In this dissertation we discuss H-NS and its connection to nucleoid compaction and organization. Nucleoid formation involves a dramatic reduction in coil volume of the genomic DNA. Four factors are thought to influence coil volume: supercoiling, DNA charge neutralization, macromolecular crowding and DNA deformation by NAPs. This study focuses mainly on the latter two factors, and on their interplay. We investigate both direct and indirect changes in DNA coil volume as a result of H-NS binding to DNA. H-NS / DNA binding is thought to be influenced by the self-association of H-NS, hence DNA self-association (both in bulk and on DNA) has also been investigated.
Chapter 2 focuses on the known cooperative character of H-NS-DNA binding. The molecular origin of the cooperativity is poorly understood. High concentrations of H-NS are known to oligomerize extensively in the absence of DNA. Some models propose that cooperativity is caused by the same protein-protein interactions that cause oligomerization in solution, whereas others propose cooperativity may be induced by the DNA substrate. We have mutated some parts of H-NS we believed to be important in oligomerization to investigate the role of H-NS protein-protein interactions in cooperative DNA binding, and studied the oligomerization and DNA-binding properties of these mutants. The D68VD71V mutant has two aspartic acids in the linker region replaced by valines, making the linker significantly more hydrophobic. The double linker mutation D68VD71V dramatically enhances H-NS oligomerization in solution, and its temperature-dependence is changed as well in vitro. Yet there is only a moderate effect on DNA binding properties, which does point in the direction of enhanced cooperativity, as expected. This suggests that protein-protein interactions have a much larger effect on H-NS self-association in solution than on the DNA binding properties.
Chapter 3 discusses the influence of the bacterial nucleoid protein H-NS on DNA coil sizes in solution, using Light Scattering, for both supercoiled and linear pUC18 DNA. We clearly find H-NS binding: the intensity of light scattered by the DNA coils increased upon the addition of H-NS. But, H-NS did not have a significant effect on the effective hydrodynamic radius of the coils. Our results suggest that under the conditions of our experiment (in particular the buffer conditions: 10mM Sodium Phosphate buffer, pH 7, 100mM NaCl), the H-NS proteins most likely did not cause extensive bridging of dsDNA, since this most certainly would have led to a significant effect on the DNA coil sizes. This absence of bridging in the absence of multivalent cations is consistent with single molecule DNA force measurements performed for similar buffer conditions by other authors. We also find that, although H-NS alone does not have a dramatic effect on DNA coil sizes in solution (for our solution conditions), it does have an interesting synergetic effect on polymer-induced condensation of DNA. Condensation of H-NS/DNA complexes was measured by their sedimentability in solutions of polyethylene glycol (PEG). In the absence of H-NS the critical concentration of PEG needed to condense DNA is approximately 15%, whereas the critical concentration is remarkably lower, about 3.5%, at near saturation concentrations of H-NS.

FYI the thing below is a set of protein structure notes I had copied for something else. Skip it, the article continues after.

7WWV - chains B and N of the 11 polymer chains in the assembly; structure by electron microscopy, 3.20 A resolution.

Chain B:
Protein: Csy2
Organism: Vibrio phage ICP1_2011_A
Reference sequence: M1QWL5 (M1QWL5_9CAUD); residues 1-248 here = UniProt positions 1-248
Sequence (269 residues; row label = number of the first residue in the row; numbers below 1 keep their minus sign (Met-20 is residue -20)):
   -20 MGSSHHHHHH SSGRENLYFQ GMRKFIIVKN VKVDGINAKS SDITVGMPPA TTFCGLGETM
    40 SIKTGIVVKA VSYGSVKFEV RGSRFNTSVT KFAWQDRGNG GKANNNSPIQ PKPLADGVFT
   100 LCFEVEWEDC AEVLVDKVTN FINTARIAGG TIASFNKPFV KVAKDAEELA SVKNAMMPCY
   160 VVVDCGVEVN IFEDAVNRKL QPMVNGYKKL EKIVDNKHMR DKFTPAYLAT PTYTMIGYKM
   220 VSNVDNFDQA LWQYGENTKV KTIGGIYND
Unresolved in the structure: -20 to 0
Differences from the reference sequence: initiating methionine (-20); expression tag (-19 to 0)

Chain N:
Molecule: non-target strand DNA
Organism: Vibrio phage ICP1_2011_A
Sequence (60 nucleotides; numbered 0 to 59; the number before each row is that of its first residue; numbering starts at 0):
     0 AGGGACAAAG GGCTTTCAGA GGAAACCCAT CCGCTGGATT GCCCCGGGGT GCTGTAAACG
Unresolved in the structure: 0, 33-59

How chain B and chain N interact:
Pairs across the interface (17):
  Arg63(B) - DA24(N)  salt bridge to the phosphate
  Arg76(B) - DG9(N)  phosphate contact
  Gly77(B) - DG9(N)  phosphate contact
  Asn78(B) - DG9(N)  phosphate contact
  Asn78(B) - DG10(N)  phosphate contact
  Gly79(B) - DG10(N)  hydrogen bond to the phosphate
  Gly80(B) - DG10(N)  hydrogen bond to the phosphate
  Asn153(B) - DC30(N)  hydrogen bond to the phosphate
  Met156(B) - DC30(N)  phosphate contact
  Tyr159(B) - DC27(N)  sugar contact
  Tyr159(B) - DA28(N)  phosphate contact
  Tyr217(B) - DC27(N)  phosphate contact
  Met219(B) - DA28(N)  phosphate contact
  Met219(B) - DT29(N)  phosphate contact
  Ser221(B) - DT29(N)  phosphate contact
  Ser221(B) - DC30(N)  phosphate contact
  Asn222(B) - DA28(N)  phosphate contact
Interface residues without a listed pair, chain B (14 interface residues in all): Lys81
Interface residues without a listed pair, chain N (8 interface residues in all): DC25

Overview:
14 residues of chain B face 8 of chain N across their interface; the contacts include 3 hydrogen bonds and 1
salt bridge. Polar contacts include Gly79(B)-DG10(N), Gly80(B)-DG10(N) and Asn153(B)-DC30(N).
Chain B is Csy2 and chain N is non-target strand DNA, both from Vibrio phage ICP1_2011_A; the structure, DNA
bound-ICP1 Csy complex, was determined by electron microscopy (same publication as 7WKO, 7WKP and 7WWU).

Chapter 4 is concerned with the effect of binding of H-NS and macromolecular crowding on nucleoid compaction. An osmotic shock method using ampicillin was used to isolate the Escherichia coli nucleoids intact, disrupting the peptidoglycan layer. These nucleoids were stained with DAPI and photographed using confocal microscopy. This showed a decrease in the volume of the isolated nucleoids when polyethylene glycol (PEG) concentrations became higher. The addition of small amounts of H-NS appeared to enhance the compaction due to macromolecular crowding induced by PEG. Remarkably, in the absence of PEG, H-NS did not affect the compaction of the nucleoids even at higher concentrations. The results are consistent with previous experiments done on DNA-binding proteins HU and Sso7d by other research groups. Therefore, our results confirm a general enhancement of macromolecular crowding effect of cytoplasm by nucleoid-associated proteins binding.
In Chapter 5 we focus on an archaeal NAP. Like bacteria, archaea have NAPs that bend DNA and form extended helical protein-DNA fibers. These do not condense the genomic DNA directly, but some NAPS strongly promote DNA condensation by macromolecular crowding, such as the bacterial HU. Using theoretical arguments, we show that this synergy can be explained by the larger diameter and lower net charge density of protein-covered DNA filaments compared to naked DNA. Therefore the effect should be nearly universal in prokaryotes. We illustrate this general effect by demonstrating that Sso7d, a 7 kDa basic DNA-bending protein from the archaeon Sulfolobus Solfataricus, does not significantly condense DNA by itself, using light-scattering to determine coil volumes. However, the Sso7d-coated DNA fibres are much more susceptible to macromolecular crowding-induced condensation. Clearly, if DNA-bending nucleoid proteins fail to condense DNA in dilute solution, this does not mean that they do not contribute to DNA condensation in the context of the crowded living cell.